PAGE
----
Episode 11: Finale

Sat. October 29, 2016

Last night we played the final game of the season in an emotional downpour that didn’t let up even when the game was over. Shawn was coaching from the stands into a radio that fed into an earpiece I wore the entire night. Sal was watching from the sidelines, Hairy Perry from the stands. I tried my best to act like I was in charge of things, and so did Cherice, but neither of us wanted to be in this position. I thought it would be helpful to have Shawn’s voice in my ear, and it was to some degree, but I didn’t anticipate how loud and exclamatory Shawn would be. He gave some strategy notes in between the plays, but during the plays he was commentating the entire time. “Look at that hole! Come on Jason! There it is!” All night long things of this nature were shouted into my ear.

But there was good reason for Shawn’s exuberance. We played our hearts out last night. I never would have thought it possible, but we looked like a top football team. Each player left all they had to give out on that field, and I don’t think we could ever again play as well as we did last night. Jason Bull, who has always been a bit of a prima donna, played one of the grittiest and hardest fought games I’ve ever seen in high school or beyond. He’s not our fastest player, but he ran the option like his pants were on fire, darting in and out amongst their defense and carrying defenders for a few yards before going down. They weren’t big gains, but they were hard-won gains. Big Bern, who was not the biggest player on the field this time, outplayed their entire defensive line, taking out at least two defenders on every play. Even Percy Locke, our third best rusher, was making the defense fear him as he fought his way forward, hoarding inches.

Following Shawn’s advice, we pulled out all the stops. We converted 3 fourth down plays in the first half, one of which was a “trick” play. We ran a halfback run-pass option on 4th and 9 from the opposing 36 yard-line, a distance from which Enrique has become quite consistent kicking field goals. I thought it was ill-advised to go for it on fourth down when we have Gold Toe ready to give us an easy 3 points, but I was wrong. We scored on that play late in the second quarter to go ahead 7 - 6 just before halftime.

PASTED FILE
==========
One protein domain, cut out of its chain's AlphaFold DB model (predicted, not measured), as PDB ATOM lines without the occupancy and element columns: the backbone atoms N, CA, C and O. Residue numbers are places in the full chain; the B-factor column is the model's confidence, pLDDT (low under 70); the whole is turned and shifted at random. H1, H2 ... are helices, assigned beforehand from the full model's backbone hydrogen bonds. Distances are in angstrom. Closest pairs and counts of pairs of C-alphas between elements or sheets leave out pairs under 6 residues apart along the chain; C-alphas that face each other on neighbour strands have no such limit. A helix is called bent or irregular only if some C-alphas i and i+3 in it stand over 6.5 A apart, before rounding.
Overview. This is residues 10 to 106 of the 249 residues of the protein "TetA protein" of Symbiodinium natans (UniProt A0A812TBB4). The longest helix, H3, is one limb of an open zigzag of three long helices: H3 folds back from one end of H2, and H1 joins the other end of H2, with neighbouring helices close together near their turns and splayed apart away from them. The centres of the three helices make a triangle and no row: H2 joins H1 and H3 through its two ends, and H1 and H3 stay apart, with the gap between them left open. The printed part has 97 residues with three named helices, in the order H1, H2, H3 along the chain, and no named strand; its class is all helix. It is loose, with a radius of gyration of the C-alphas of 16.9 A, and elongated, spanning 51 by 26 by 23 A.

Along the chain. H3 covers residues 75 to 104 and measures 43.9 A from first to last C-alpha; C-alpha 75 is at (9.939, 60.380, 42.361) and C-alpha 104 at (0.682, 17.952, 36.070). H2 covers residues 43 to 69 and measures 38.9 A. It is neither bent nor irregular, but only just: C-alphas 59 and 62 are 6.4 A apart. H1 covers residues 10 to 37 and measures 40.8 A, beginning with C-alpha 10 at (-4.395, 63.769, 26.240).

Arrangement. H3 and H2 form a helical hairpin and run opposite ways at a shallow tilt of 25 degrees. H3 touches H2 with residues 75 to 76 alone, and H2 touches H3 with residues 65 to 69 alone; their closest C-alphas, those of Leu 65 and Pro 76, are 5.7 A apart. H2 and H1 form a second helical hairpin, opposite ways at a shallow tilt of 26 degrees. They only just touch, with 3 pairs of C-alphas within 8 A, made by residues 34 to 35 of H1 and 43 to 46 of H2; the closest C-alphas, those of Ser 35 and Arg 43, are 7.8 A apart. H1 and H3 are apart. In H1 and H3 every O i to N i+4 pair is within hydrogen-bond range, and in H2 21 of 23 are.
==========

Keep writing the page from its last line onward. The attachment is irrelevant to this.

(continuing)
During halftime I radioed Shawn to meet me by the back entrance of the locker room. I told Cherice to keep JP out and escorted Shawn in. The kids all gasped as he walked in. “Boys,” he started. “Wait…I don’t mean boys. Ya’ll are men now. Ya’ll became men this year. You did all we asked of you, and it was a lot. We’ve suffered some hard losses and celebrated one spectacular win, and some thought that was all we were. But like men, ya’ll showed them something out there in that first half that they didn’t expect. No one expected it.” Shawn paused for a few seconds. “But you believe in yourself, you have dedication, you have pride, and goddamn it you are all winners!” The players all shouted in agreement; I felt the tingles.

Our home crowd was ecstatic and when we came out of the locker room at halftime, it looked like the crowd size had doubled. Apparently, word of our halftime lead spread and everyone in the tri-county area had come see this little ole St. Ignatius, who never had a football team until this year, upset the number one team in the state in division 6A. The second half started much like the first, with every yard hard-fought, with slow gains and hard stops. Neither team could really get the edge on the other. We might move the ball a little, even get a first down, but then their defense would tighten up and force us to punt. They had made the necessary adjustments at halftime to stop our double-winged offense. Our defense came together to stop their fierce running attack, too. Brett Cobb had a career night, with 3 sacks and 24 tackles. Herman Vance and Jerry Schwartz played the defensive ends tough, not giving up any ground to their opposing blockers. Hilton Speight showed why we call him “Speight the Hate,” knocking down passes and coming up quick to make tackles. Speight the Hate hits hard, and every tackle he made had an authoritative ‘clack’ that echoed in the stadium and made Shawn yell something unintelligible into my earpiece. After a full quarter of stalemates, their offense finally started to overwhelm our defense. Their linemen were just too big and too strong for our defensive tackles. They also had more players so they could keep their starters fresh. By the 4th quarter our boys had almost nothing left. With 5 minutes left in the game they put together a game winning drive, marching down the field like a regiment, eventually scoring the final touchdown. We lost 12 - 7.